Kampala Bike Market

News released on: 
Feb 10th, 2015

Energy Center in Kampala, UgandaKampala Bike MarketBicycle Sellers in KampalaBukeyna (left) and David (right) at the Kampala Bike MarketBikes Not Bombs International Programs Director, David, is in East Africa to visit existing and potential partners, in addition to expanding Bikes Not Bombs' connections in the region.

After arriving late the night before, and sleeping late this morning, my first day in Uganda was spent visiting the Kampala bike market. I went to Energy Center, one of the huge commercial complexes in the heart of Kampala that houses the largest used bicycle market in the city, about 100 bicycle sellers and at least 1,000 refurbished bicycles for sale. In the complex you will find electronics, clothing, movies, appliances, and many other goods including new bicycle parts from India and China being sold in the hundreds of stores that comprise the complex, but the basement is all used bicycles.

I took a motorcycle taxi to Energy Center, and when I arrived, I met a bicycle seller on the side of the road that was filling the back of his pick-up with new parts to bring back to his rural community. We talked for a few minutes, and then I descended the stairs to the basement of Energy Center. Bukeyna was one of the first bicycle sellers I approached, because he had an array of Raleighs and Giants in the rows of bicycles he was selling. We started talking, and after about an hour of discussing the ins and outs of the Ugandan bike market, we both acknowledged that we became friends in a very short period of time!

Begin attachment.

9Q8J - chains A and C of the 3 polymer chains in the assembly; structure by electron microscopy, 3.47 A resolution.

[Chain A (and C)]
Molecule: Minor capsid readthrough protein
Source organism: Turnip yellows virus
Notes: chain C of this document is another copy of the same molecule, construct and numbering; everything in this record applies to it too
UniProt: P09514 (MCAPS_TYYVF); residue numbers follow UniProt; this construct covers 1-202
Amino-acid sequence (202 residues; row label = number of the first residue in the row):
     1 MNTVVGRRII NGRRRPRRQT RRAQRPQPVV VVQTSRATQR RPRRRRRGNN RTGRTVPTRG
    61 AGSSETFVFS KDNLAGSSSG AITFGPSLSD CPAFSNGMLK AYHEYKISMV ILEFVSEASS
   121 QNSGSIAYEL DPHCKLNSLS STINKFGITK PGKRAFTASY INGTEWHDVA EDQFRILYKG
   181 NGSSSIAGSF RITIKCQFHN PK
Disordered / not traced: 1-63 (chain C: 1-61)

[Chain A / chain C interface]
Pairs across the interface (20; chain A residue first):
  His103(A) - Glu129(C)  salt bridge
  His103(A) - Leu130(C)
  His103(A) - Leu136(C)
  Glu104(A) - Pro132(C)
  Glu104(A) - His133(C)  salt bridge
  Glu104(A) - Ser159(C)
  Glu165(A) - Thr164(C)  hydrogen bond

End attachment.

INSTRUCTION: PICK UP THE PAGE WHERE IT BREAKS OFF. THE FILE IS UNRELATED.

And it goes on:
Bukenya was extremely knowledgeable of the local bike market, informing me that most of the used bicycles in the market are coming from Japan, England and Korea. Ugandan merchants will travel to these countries for about 3 months at a time until they are able to fill a container with used bicycles, and then they use their contacts of bicycle sellers to wholesale the containers as they come in, to make a profit and build capital for their next trip.

I asked Bukenya if there is any association of bicycle sellers, and he said that all of the bicycle sellers and mechanics are independent entrepreneurs. Many start small, selling a few bikes and gradually build their businesses over time. While there is no formal association, all of the bicycle businesses depend on the networks they build with other sellers, mechanics and importers. If a customer needs something, even if you don’t have it, you can get it for them from another seller. And if you are to get any used bicycles at all to sell, you need to know the importers to be invited to the container wholesales.

After a good while, Bukenya and I parted ways, but we will be in contact regarding the potential importation of affordable Taiwan-made bicycle tools into East Africa. Bukeyna said the mechanics would buy them - of the hundred or so bicycle sellers in Energy Center, only one has a crank extractor.